Low Turnout Predicted Will Help Young, Elections Official Says With AM-Primary Rdp, Bjt
Sep. 12, 1989
DETROIT (AP) _ Mayor Coleman Young kept out of sight Monday and left the last minute campaigning to his challengers in the city's mayoral primary as he seeks a record fifth term.
Young is expected to lead the field of 13 candidates in Tuesday's non- partisan election. He made no campaign appearances Monday and has voted by absentee ballot.
Neck-and-neck for the No. 2 spot are U.S. Rep. John Conyers, a late entry in the race, and accountant Tom Barrow, whom Young defeated in 1985. All three are Democrats.
The top two finishers advance to the Nov. 7 runoff.
Election officials expect about a third of the city's 507,000 registered voters to cast ballots, a turnout that favors Young.
''Generally, the bigger the turnout the better for an incumbent. But he's the exception,'' Deputy City Clerk Jeff Blaine said of Young. ''I figure the first 50,000 people out (to vote) are his. We know he's going to get his people out.''
Young, 71, the city's first black mayor, was first elected in 1973.
Conyers, 60, picked up the endorsement of the Rev. Jesse Jackson over the weekend, backing he called priceless to his campaign. The 40-year-old Barrow has gathered endorsements from a few city unions and church leaders; the bulk having committed to Young.
On Monday, Conyers greeted workers at a Ford Motor Co. assembly plant in Wixom, 40 miles from the heart of downtown, while Barrow campaigned at the downtown campus of Wayne State University and at a ''Save Our Neighborhoods'' rally at Freedom Baptist Church.
Meanwhile, long-shot Charles Costa, a local businessman, shook hands on a Detroit street corner and knocked on neighborhood doors. City Council President Erma Henderson, also a dark horse, attended meetings with groups endorsing her including a United Auto Workers local.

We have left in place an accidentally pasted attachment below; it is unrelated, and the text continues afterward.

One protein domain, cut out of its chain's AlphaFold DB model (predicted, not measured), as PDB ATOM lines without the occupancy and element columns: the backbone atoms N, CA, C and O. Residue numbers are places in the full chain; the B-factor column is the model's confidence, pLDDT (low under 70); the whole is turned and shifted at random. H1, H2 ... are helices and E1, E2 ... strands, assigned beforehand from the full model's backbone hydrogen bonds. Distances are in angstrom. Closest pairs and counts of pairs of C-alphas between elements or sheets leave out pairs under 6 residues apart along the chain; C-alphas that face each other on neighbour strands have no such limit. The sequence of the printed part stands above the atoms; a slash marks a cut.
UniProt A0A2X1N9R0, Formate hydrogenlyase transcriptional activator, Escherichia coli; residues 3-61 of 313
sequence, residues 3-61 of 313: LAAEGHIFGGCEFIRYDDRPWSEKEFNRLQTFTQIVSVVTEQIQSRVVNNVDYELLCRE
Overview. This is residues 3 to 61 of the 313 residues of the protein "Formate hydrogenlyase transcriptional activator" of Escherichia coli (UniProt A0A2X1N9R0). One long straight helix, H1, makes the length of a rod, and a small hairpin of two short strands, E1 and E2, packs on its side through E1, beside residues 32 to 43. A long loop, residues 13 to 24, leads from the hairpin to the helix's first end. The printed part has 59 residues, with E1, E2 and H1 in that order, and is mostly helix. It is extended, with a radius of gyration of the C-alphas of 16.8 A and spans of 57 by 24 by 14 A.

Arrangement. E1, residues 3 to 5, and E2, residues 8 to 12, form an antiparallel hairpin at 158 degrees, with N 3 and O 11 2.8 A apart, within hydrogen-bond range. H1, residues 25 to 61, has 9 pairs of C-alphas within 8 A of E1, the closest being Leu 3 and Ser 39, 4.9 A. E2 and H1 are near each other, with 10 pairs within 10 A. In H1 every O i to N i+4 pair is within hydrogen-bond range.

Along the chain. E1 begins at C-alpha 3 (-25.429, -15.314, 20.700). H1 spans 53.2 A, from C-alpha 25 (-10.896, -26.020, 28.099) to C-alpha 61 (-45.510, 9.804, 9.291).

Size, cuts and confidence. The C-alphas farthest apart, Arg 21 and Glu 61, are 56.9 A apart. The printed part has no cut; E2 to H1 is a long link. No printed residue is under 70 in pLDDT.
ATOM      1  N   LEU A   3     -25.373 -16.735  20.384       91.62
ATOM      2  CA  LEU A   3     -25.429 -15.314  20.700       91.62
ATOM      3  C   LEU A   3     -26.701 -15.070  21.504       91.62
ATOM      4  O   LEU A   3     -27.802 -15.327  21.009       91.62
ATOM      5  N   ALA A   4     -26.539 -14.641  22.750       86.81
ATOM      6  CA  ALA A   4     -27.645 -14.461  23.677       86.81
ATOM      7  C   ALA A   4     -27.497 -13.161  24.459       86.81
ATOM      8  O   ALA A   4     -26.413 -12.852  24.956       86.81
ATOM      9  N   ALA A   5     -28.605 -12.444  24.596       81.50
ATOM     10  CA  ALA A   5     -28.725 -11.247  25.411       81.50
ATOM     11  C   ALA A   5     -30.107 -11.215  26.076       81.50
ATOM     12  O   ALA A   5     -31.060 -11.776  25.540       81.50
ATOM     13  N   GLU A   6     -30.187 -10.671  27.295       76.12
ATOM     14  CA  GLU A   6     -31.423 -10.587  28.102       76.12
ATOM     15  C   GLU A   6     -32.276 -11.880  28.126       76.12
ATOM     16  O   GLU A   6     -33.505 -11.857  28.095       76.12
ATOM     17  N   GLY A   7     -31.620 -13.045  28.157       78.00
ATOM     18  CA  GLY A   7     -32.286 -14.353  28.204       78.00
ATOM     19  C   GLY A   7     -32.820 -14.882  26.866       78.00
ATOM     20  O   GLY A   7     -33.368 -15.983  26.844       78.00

On Sunday, thousands of Young's supporters gathered for a downtown rally.
A poll released Sunday showed the mayor with more than twice the support of any of his challengers.
Young was backed by 42 percent of Detroit voters surveyed by WJBK-TV and Wayne State's Center for Urban Studies.
The poll, with a 4.7 percent margin of error, found Conyers with 14 percent and Barrow at 12 percent. Of the 427 registered city voters contacted, 25 percent were undecided. The telephone survey was conducted Friday and Saturday.
Two weeks ago, a similar poll found Young's support at 38 percent, Conyers at 12 percent and Barrow at 9 percent.
The National Weather Service predicted cloudy skies Tuesday with the chance of rain late in the day at less than 20 percent.
''In Detroit, most people vote on the way to work or on the way home,'' Blaine said. ''We're looking for turnout in the low 30s (percent of registered voters), which unfortunately is halfway decent for a primary around here. The absentee numbers are pretty good that we've seen.''
Twenty-three percent of registered voters turned out for the last mayoral primary in 1985, Blaine said.